Once our kids got older, they needed fewer breaks on the road trip, so we were able to travel faster. However, I continued to bring travel diversions for them. We also used these techniques.
Create a Travel Map
Using Google Maps, I printed out our entire route for each trip. I put the maps in a transparent cover and give the kids dry-erase markers. They can mark our route as we go and see exactly where we are and when they get to open their road trip surprise (yes, I pack surprises for the kids to open at specific destinations even into their teens!).
Give Them a Say in the Trip
I would be happy visiting museums, historic houses, and living history museums everywhere we go. Some of my kids, not so much. Instead, now that they’re older, we let them each determine at least one activity we’ll do during the trip.
For instance, we recently went to Philadelphia, and one of our kids wanted to go mini-golfing. Since we could have gone mini-golfing anywhere, that wouldn’t have been my choice in a vacation destination. But we did it, and this child had a great time. Mini-golfing was one of the highlights of the trip for her. My other daughter picked visiting The Franklin Institute, which, again, I would not have chosen, but we had a good time, and that destination was another highlight of our trip.
Give Them a Digital Camera
If you have the means, give each child a digital camera. They can take pictures of the sites you’re seeing and make albums of the trip. They can also have fun taking silly pictures of themselves or one another.
Spring for Extra Space
If you travel with a kid who isn’t a good traveler, is that child an introvert? My guess is yes. Blair is an introvert and, like most introverts, needs time to unwind and recharge alone. Unfortunately, that can be tough to do when sharing a hotel room.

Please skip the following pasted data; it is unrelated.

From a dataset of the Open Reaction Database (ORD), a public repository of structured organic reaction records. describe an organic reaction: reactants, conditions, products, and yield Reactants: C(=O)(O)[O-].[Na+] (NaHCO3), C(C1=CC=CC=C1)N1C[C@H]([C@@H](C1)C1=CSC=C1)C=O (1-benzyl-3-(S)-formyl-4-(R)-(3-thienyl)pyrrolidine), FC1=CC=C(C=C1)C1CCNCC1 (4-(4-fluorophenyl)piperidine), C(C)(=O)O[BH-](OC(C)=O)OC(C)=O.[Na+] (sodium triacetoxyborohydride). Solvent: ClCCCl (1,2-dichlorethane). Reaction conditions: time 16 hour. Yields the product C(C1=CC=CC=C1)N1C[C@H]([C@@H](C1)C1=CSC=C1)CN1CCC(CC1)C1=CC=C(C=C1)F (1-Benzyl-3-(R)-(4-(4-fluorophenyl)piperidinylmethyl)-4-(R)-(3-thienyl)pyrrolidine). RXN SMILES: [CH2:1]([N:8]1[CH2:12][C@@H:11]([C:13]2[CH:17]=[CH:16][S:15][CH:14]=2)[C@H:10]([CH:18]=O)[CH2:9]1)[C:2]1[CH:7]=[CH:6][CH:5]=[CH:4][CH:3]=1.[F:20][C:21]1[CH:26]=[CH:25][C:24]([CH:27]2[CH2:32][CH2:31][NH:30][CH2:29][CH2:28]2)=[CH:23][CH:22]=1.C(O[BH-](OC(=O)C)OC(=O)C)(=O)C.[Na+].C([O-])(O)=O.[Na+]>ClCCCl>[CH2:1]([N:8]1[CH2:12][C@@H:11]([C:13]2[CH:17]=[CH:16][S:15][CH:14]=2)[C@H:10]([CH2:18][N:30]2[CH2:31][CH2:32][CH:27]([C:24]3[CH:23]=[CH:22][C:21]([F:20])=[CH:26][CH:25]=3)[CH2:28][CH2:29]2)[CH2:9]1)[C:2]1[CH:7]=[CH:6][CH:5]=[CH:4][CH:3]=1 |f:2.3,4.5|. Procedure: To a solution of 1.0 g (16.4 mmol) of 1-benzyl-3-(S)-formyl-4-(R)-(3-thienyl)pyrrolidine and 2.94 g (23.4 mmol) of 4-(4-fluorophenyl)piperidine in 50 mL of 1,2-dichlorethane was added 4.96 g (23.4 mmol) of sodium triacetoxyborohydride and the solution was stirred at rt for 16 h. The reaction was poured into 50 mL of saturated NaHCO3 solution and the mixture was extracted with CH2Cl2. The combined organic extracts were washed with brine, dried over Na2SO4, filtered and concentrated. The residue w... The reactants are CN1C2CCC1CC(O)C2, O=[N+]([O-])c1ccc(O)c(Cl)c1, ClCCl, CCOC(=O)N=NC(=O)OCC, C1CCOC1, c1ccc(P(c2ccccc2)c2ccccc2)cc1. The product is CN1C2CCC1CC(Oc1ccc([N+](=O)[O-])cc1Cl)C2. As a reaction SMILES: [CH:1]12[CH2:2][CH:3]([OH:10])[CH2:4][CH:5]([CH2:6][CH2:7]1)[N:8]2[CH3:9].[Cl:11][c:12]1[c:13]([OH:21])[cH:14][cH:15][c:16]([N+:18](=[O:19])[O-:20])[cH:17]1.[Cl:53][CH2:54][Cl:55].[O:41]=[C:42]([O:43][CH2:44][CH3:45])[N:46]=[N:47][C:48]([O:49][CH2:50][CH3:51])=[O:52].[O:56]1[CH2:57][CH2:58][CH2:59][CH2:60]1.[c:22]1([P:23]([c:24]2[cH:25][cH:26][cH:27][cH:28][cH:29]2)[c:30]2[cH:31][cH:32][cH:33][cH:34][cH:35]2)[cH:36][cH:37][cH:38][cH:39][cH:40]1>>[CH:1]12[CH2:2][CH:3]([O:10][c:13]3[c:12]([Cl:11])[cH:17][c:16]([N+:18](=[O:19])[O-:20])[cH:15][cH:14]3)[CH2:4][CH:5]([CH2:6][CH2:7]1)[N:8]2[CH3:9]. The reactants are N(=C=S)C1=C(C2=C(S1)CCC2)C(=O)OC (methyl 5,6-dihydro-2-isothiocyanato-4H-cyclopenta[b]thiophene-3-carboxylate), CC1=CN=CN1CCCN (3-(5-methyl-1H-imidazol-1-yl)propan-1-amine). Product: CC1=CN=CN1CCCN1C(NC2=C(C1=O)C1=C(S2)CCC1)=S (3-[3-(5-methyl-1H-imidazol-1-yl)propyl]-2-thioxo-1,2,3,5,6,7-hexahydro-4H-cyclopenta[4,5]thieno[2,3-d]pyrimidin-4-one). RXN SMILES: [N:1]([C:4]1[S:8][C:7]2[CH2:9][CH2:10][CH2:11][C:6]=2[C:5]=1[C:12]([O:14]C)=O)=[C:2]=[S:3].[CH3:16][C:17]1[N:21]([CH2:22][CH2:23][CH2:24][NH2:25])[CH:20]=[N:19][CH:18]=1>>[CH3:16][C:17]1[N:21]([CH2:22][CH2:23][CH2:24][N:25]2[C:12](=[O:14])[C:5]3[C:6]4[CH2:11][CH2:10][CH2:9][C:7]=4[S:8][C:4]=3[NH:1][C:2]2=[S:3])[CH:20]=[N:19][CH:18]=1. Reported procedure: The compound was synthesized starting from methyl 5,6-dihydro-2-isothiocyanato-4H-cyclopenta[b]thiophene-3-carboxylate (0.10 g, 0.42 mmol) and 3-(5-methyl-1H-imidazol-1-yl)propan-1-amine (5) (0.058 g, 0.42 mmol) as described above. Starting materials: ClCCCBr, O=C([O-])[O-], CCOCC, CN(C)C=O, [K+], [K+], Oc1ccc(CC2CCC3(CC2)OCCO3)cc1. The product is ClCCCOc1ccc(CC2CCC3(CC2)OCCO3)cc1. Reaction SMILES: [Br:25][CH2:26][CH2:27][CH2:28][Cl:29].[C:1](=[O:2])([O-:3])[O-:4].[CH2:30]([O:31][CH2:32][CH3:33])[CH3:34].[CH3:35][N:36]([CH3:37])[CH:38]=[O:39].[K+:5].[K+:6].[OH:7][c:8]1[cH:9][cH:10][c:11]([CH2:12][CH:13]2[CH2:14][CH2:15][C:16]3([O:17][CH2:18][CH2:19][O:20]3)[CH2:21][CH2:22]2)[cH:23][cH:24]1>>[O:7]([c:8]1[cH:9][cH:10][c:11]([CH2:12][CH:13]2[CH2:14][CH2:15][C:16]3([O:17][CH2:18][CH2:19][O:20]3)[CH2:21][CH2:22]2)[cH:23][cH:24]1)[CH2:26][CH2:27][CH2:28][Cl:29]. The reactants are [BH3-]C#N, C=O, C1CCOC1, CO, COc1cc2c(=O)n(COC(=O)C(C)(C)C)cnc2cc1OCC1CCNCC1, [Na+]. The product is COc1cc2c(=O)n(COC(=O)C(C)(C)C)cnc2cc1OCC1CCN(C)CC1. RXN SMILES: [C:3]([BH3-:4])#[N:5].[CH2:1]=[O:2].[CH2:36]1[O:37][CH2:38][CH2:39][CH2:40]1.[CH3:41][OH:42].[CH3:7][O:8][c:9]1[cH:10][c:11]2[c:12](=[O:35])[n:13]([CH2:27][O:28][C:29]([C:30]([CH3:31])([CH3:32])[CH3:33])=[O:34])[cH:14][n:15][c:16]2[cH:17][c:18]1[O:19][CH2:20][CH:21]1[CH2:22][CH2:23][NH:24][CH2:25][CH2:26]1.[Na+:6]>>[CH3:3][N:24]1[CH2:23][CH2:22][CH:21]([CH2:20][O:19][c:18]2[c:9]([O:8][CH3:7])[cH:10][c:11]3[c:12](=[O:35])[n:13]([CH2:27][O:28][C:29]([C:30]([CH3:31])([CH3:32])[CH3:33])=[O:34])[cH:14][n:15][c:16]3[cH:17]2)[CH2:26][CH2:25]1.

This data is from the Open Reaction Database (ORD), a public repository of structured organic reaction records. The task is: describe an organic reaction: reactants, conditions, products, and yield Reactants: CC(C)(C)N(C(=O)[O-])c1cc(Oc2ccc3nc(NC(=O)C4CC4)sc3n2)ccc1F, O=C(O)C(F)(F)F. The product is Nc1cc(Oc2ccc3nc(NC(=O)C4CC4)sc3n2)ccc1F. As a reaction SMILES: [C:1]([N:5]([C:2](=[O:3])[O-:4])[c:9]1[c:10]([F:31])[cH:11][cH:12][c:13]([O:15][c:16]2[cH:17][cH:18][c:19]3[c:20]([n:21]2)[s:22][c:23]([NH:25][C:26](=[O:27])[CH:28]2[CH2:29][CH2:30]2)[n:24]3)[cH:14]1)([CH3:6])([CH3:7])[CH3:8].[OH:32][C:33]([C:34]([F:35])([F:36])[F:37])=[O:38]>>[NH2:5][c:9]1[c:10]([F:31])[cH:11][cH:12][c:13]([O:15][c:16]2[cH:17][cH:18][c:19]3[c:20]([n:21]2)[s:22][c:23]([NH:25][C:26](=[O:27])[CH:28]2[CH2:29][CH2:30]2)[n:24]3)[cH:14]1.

If you can, consider paying for extra space. For instance, instead of booking a hotel room, book a vacation rental by owner. If each child can get their own room, the reluctant traveler can have time to recharge and unwind alone. For Blair, part of the travel struggle is spending all day, every day of the vacation with family with no personal space. Larger accommodations can solve this problem.
You may consider abandoning travel with a kid who isn’t a great traveler, but remember all of the benefits that come from traveling—seeing new locations, how other people live, and learning living history. Rather than abandon traveling until your child grows up, try some of these techniques to make your next trip smoother.
Vacation Before Your Kids No Longer Want to Hang with You
4 Road Trip Tips When Traveling with Tweens
Traveling with Toddlers: How to Bring the Kids without Going Crazy
Melissa is a writer and virtual assistant. She earned her Master’s from Southern Illinois University, and her Bachelor’s in English from the University of Michigan. When she’s not working, you can find her homeschooling her kids, reading a good book, or cooking. She resides in Arizona where she dislikes the summer heat but loves the natural beauty of the area.